I agree that Buchanan's a nut, but it is his paleo-cons who are most furious at Bush and co and have been waging a fierce war against Bush and the neo-cons since the beginning.  Buchanan is also one of the last politicians who has the guts to criticize corporations as both parties have basically sold their souls to them.  I think that it is his brand of "anti-all-things-big" (big government and big business) that could find expression in re-localization and lend support to Sustainability from the right--as long as being fiscally conservative can be re-branded as being pro-sustainability, as long as pro small business could be re-branded as relocalization, as long as anti-big central government could be re-branded as pro-localization .
Cynus: Might be time to give the term "fiscal conservative" a rest. From rampant "defense" and "security" spending to pork-barrel galore, to setting the USA on a literal road to bankruptcy through current account and fiscal deficits, Republicans circa 2006 may be many things, but "fiscally conservative" is definitely not one of them.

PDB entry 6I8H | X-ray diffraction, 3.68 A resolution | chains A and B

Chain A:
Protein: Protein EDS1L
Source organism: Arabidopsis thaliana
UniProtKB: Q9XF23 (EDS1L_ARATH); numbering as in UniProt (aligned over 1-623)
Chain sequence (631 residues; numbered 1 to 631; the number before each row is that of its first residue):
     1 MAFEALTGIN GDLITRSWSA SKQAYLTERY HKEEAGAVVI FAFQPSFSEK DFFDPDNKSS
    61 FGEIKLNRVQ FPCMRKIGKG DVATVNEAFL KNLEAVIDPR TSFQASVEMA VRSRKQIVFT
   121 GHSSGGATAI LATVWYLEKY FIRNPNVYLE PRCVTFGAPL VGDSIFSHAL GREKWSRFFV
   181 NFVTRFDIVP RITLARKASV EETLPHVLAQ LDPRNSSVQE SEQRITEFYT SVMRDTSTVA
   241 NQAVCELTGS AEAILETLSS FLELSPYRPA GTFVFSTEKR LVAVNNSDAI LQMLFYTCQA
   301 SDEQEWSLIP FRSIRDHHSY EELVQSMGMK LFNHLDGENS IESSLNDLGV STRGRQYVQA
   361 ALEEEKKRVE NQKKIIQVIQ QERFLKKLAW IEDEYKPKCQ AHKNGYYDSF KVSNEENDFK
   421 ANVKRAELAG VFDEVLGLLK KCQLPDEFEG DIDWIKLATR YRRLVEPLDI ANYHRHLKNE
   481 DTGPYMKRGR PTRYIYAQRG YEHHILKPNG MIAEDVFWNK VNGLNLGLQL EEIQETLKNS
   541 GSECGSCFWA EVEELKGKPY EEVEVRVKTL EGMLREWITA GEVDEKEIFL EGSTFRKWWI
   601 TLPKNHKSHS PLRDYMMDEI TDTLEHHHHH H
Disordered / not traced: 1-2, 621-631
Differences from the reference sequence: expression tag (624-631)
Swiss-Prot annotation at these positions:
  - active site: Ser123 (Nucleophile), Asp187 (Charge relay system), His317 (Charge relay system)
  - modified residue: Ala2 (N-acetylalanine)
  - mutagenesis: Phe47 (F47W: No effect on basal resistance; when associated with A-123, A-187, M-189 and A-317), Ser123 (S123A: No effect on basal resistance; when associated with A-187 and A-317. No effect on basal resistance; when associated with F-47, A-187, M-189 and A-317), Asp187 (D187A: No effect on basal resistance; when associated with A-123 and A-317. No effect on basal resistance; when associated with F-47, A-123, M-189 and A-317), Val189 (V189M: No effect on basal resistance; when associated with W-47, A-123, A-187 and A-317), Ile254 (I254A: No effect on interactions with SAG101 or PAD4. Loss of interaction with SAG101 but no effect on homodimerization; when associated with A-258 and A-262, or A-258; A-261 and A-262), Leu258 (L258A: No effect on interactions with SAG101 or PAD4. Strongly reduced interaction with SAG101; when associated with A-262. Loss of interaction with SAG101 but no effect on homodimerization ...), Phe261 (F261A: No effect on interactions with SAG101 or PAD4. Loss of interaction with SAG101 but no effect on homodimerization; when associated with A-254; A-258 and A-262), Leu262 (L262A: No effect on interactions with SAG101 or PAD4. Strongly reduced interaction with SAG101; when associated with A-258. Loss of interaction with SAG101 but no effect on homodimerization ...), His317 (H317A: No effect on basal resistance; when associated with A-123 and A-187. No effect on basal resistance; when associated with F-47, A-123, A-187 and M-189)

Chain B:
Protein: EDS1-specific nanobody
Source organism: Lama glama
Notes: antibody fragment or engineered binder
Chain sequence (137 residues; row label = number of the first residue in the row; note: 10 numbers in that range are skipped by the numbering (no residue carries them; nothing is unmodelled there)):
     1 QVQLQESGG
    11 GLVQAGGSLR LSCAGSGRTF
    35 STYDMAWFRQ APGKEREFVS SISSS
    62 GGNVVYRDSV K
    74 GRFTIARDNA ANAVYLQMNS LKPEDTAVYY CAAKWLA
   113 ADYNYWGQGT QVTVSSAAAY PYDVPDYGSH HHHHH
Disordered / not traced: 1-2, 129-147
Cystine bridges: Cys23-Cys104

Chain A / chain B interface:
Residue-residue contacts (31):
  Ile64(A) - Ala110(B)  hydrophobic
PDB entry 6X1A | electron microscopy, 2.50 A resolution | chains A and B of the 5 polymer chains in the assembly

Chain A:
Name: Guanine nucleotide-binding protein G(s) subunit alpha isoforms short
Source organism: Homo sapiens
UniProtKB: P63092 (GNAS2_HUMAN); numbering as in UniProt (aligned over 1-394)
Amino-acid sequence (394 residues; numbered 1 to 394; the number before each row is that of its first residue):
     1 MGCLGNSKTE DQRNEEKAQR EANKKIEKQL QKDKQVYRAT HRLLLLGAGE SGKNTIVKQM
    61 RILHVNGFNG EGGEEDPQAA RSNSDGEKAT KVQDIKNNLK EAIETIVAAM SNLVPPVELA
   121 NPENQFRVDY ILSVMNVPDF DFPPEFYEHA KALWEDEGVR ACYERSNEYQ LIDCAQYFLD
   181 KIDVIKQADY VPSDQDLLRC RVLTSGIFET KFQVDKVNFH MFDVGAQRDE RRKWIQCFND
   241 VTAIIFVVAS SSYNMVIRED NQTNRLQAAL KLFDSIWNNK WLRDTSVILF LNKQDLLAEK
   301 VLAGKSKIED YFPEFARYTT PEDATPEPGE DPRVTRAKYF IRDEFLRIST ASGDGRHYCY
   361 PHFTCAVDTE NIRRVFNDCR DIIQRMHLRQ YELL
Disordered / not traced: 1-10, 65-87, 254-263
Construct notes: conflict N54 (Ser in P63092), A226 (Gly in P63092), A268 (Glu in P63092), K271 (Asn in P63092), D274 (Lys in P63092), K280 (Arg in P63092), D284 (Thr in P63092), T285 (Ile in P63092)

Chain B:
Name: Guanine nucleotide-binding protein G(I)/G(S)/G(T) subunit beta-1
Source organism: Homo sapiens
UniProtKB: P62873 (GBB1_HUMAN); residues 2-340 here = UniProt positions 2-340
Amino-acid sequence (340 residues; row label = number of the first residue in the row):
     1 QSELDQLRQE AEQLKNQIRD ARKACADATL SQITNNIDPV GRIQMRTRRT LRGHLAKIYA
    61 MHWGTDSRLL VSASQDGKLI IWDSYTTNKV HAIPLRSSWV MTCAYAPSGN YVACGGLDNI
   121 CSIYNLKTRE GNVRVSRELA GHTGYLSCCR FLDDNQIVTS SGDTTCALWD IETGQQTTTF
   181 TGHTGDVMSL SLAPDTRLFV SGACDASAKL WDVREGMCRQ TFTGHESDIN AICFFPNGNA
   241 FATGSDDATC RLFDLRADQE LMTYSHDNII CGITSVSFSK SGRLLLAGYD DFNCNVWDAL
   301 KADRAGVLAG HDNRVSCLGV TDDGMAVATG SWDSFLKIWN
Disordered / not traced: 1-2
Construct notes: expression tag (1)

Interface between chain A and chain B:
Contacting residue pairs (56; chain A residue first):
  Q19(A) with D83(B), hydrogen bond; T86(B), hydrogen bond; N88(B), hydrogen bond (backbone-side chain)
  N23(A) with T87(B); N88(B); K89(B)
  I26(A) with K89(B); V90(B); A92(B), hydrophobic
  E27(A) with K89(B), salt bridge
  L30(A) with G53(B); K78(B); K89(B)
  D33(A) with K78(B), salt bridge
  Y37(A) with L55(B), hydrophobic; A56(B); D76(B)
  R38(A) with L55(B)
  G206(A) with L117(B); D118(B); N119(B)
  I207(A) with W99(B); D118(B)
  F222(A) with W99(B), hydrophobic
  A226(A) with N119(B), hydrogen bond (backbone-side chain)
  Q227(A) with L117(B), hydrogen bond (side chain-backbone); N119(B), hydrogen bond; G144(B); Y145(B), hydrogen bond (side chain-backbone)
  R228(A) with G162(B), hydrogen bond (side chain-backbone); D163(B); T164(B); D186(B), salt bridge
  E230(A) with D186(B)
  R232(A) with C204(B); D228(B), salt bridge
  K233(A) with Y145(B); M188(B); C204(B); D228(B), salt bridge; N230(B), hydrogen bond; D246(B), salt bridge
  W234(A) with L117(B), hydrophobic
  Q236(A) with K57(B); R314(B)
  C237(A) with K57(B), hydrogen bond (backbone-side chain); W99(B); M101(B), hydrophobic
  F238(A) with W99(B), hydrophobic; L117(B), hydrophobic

Exactly.  But the old guard conservatives are furious at the current batch over how insane they have been with spending.  That gives an opening to those looking to split the republican party over this issue.  If the democrats had any brains they would drive a truck through that opening, but they are too hapless to take advantage of the opportunities they are given.
It's like I told my fiance' last night.  It's the lesser of two evils in most of the races.  There generally aren't solid people, just different shades of the same gray suits.
It's the choice between

The Gambinos and the Genevieves.

Both are orginized crime families,  which one do you want to pay your protection money to?

Try to get a 3rd party on the ballot.  BOTH families(I mean parties) have worked VERY well together to kill any new families, I mean ensure that NO new 3rd party candidate will make it on the ballot in enough states to threaten them.

Spot on.  Which is why I would like to vote for a third party or even a fake character, but pragmatically I will give me vote to a dem to at least deadlock this president.